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Author Notes: Apple butter is, essentially, a concentrated, spreadable version of applesauce. There are a variety of ways to go from whole fruit to butter (i.e., stovetop, crockpot, etc.), and I think many people have an opinion on which way is best. My method is a bit unconventional in that it yields a batch of apple butter in a matter of hours, rather than taking all day to create. The secret: roasting. And uncored apples. The cores (as well as the peels) contain a good deal of pectin, which helps firm up the sauce and give it a more butter-like consistency. And roasting allows for complex caramelized flavors to develop, and also removes a bit more water. Once the cooked fruit has been run through a food mill, I often find it requires very little (and sometimes no) stovetop time to be cooked down into butter. (If you don’t have a food mill, you can run the mixture through a sieve, but it will be a tedious process due to the thickness of the mixture. To make this easier, I would suggest coring the apples before you roast them, and perhaps covering the pan while it's in the oven to retain some of the moisture. You should wind up with something that has a more sauce-like consistency, and will therefore run through the sieve with less difficulty.)
When deciding on apples, many people prefer a mix of sweet (Fuji, McIntosh, Jonagold) and tart (Braeburn, Granny Smith, Liberty). I love tart apples, so I usually wind up using mostly tart with maybe one or two sweet ones thrown in, and then using cider in place of water to up the sweetness. If you use a mix of sweet and tart, swap out some of the cider for water. Overall, the sugar and spices in the recipe should be treated as guidelines rather than gospel. Feel free to add more or less to suit your own tastes. —Carey Nershi
Makes 2 cups
cup cider, divided into 1/4- and 3/4-cup amounts
tablespoons dark brown sugar
teaspoon lemon juice
pinch kosher salt
tablespoons unsalted butter, cut into small cubes
- Preheat oven to 400°. Cut apples into large chunks (quarters for small apples, eighths for larger). Arrange on a large metal roasting pan, add the 1/4 cup of cider and lemon juice, then sprinkle with brown sugar and salt and dot with butter.
- Roast for 30–35 minutes, or until apples are very soft and fall apart at the touch of a fork. Remove from oven and let rest for one minute, then pour the remaining 3/4 cup of cider over the pan. (This will help deglaze the pan and pick up the maximum amount of yummy caramelized flavor. Be careful when you pour, though, as it will sputter and steam a bit.)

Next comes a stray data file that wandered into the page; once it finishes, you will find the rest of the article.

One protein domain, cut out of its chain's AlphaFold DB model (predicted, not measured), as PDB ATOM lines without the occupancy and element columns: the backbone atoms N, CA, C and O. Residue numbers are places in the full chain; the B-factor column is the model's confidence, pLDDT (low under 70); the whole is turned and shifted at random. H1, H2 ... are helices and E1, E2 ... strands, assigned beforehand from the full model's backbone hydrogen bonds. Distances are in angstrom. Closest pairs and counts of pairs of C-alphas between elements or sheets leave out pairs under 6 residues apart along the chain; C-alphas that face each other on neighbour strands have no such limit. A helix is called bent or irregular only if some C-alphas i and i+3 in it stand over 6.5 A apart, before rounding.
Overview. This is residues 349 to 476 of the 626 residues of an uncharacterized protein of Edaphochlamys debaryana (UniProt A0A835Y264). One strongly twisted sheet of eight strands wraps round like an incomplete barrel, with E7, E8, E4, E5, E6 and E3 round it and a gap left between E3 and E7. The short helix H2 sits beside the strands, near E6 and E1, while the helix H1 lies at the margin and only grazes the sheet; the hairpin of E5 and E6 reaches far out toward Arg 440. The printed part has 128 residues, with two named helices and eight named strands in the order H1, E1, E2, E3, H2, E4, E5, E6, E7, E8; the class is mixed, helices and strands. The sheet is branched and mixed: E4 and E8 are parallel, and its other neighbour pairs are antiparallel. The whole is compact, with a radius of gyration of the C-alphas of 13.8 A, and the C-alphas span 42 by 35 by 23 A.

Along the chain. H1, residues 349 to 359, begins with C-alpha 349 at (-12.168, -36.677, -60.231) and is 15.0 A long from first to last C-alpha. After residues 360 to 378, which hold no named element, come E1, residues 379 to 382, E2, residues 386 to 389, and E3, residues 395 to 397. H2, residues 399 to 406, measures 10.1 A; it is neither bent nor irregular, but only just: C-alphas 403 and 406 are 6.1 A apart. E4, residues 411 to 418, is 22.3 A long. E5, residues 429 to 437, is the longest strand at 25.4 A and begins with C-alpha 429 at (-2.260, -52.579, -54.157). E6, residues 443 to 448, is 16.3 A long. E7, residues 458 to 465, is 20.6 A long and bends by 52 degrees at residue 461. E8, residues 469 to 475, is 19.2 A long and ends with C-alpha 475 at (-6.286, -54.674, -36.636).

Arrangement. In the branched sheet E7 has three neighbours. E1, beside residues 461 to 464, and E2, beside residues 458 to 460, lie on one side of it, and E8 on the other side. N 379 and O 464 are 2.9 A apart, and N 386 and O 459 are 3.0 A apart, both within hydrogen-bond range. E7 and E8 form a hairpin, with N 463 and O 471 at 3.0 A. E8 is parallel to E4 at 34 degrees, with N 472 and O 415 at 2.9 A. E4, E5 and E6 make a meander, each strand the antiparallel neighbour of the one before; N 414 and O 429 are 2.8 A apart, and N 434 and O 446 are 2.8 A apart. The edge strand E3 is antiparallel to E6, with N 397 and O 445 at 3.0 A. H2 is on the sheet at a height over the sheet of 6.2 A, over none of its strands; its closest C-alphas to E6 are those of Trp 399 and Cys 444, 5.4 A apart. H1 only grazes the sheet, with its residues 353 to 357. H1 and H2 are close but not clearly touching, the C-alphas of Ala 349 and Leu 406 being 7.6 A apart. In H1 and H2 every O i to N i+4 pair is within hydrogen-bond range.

- Transfer apples and liquid to a large flat-bottomed bowl or pot. Mash with a spoon, fork, or potato masher until the pieces have been broken up into sauce.
- Run the mixture through a food mill to remove the cores, seeds, and peels (see note above if you do not have a food mill). Stir in the spices, then give it a taste. Add more sweetener and/or spices until you have the flavor where you want it.
- At this point, assess the consistency of your butter. If you’d like it to be a bit smoother, you can blend it up with a food processor or an immersion blender. (I like mine with a little bit of texture, so I leave it as is.) If it isn’t quite as thick as you’d like it to be, transfer it a heavy bottom saucepan and cook over low heat, stirring occasionally, until you’ve achieved the right consistency. (Beware of cooking it down too much though, as you can wind up with a very heavy, intense butter. I like mine at the point where it just holds its form when stirred or spread. When it cooks down more than this, I find it develops an overwhelming pectin texture, which isn’t my favorite.)
- Once cooled, store in an airtight container in the fridge for up to a week, or freeze it to keep it for longer.
- This recipe is a Community Pick!